Solving crimes – with FATE! | Hendrik's Blog
Hi there,. the Atomic Robo RPG is an inspiring read (and a great game, too! So buy it if you like FATE and haven't already done so) and gave me some great ideas on how to play around with the mechanisms of FATE Core and the FATE toolkit. The following is largely based on Atomic Robo's excellent ...
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- Jun 14, 2014
- This nifty! I've never tried anything like this. My only fear is that the pieces the players create won't add up to something that makes sense...Jun 14, 2014
- As a regular follower of Castle and other police/investigation shows, I have some doubts.
Firstly, since the players are the ones "building" the case, I wonder how much should I as a GM create. Say it's a murder. I imagine that I get to create the victim, the murder scene (or scenes, the body could appear in one place and have been killed elsewhere) and the cause of death (at least, apparent cause of death, could be dead before being burned to a crisp in an apparently accidental fire). Is it all that I get to choose or do I even get less than that? I'm not sure what to present the players with this system.
Also, you state that the whole process happens in the crime scene. I understand that Fate is about awesome and all, but even Sherlock Holmes needs some more than just the crime scene, some legwork, etc. Does this system cover all the other out-of-crime-scene process?Jun 14, 2014
- in my experience, this is almost never a problem. Most of the time a bunch of creative players comes around with much better and consistent stories than I could create on myself.Jun 14, 2014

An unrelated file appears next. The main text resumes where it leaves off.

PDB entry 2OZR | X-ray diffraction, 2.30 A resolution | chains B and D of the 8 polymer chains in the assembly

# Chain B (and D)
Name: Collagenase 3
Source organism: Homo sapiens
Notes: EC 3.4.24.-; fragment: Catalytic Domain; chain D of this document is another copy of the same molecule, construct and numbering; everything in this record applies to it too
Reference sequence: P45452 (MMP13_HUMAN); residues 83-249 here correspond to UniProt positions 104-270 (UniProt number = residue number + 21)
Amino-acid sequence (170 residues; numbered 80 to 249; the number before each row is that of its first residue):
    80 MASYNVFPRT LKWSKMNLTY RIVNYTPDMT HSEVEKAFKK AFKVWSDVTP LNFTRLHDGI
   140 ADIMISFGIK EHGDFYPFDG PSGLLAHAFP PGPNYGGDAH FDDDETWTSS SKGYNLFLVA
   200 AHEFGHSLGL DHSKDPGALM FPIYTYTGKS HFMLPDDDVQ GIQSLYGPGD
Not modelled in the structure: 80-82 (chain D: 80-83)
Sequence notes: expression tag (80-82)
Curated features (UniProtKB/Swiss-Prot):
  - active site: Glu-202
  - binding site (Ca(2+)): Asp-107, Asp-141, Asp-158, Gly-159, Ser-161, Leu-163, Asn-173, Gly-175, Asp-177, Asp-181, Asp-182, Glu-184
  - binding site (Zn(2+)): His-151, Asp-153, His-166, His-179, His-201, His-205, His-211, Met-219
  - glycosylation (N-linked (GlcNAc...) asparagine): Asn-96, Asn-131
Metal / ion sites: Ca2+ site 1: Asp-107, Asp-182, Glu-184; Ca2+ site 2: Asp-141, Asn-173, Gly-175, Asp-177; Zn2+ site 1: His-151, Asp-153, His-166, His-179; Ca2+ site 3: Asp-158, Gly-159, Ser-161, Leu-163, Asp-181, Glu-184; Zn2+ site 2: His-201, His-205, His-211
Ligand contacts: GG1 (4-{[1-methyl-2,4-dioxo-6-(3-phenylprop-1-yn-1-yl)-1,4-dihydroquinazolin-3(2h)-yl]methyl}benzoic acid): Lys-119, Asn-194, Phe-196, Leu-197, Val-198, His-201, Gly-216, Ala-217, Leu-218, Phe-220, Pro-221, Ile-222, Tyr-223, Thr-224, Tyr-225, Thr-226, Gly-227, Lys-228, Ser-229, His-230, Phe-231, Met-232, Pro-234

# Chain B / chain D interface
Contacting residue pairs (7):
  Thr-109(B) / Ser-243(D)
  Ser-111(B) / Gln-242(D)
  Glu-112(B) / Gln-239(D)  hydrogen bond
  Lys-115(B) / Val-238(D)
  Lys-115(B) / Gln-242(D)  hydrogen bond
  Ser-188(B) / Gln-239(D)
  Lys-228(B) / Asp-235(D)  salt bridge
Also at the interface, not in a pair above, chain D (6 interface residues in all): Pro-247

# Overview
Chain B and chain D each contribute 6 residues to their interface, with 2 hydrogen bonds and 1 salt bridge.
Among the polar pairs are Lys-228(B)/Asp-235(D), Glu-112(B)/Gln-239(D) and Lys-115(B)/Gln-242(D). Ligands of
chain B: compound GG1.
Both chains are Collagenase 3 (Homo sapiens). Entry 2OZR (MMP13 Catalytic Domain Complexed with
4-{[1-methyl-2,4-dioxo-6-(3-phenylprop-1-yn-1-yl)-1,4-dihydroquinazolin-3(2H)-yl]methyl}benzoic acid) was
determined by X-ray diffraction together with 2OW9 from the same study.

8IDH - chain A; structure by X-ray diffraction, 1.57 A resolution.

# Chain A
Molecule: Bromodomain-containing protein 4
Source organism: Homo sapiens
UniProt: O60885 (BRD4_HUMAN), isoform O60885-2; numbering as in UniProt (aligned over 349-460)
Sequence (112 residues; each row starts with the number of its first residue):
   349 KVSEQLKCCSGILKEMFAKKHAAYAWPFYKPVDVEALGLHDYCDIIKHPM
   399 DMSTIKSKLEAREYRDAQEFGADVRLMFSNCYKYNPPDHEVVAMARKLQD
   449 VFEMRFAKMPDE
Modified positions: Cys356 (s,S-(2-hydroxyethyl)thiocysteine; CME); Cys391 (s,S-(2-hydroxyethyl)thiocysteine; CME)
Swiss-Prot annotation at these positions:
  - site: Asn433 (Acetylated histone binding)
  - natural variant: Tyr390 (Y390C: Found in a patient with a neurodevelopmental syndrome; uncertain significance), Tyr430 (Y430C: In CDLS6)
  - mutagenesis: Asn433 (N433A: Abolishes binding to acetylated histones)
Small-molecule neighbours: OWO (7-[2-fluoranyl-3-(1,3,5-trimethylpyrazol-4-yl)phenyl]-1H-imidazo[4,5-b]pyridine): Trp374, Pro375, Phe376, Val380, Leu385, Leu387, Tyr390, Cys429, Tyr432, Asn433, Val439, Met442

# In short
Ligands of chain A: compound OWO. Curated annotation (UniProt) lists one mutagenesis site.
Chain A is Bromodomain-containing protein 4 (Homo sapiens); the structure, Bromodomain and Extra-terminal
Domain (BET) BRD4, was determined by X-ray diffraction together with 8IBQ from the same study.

- Jun 14, 2014
- The brainstorming rules that inspired this hack have the PCs doing science at a mystery to figure out what's going on. There's no set timeframe on the brainstorm -- it can be a single discussion or occur over the course of multiple issues (of the comic, because this is based on a comic book). There can even be brainstorming simultaneous with other stuff, like an action scene (which is a lot of fun). The hardest part of brainstorming is keeping players from coming up with a hypothesis before they have all their data points in place. Everyone wants to solve the mystery right away, but coming up with a hypothesis before you have your facts is just bad science.
Also, in ARRPG, if you don't succeed at your brainstorm (either because of lousy rolls or because the PCs are working on their individual crackpot theories instead of banding together -- which happens!), the GM gets to put an aspect on the game of What's Going On? or It's A Mystery! or something similar. In other words, failing doesn't just revert things to the status quo -- it actively makes things worse. You tried and failed to figure out why the ants are the size of tanks, and that's a problem. You could do the same thing with this detective hack. But of course, detective stories aren't really about the detective not figuring out whodunnit, so maybe not.Jun 14, 2014
- SubJun 14, 2014
- , regarding your second question, the mechanism covers everything that is involved in reconstructing the events of the crime. That's including legwork, speaking with witnesses, going to the archives and so on.
I can also understand your doubts and thoughts on what you should prepare and create as a GM. The rules hack I presented is specifically designed for an open FATE game to harness the full creative power of your players. If you prefer a predefined plot (and in my experience most people playing detective stories do exactly that), these rules won't do you any good.
In my FATE games though, I as a GM will only present situations and opportunities to the players. No story, no plot. The story is created through play, and personally I think that's what FATE (including this rules hack) was made for.Jun 15, 2014
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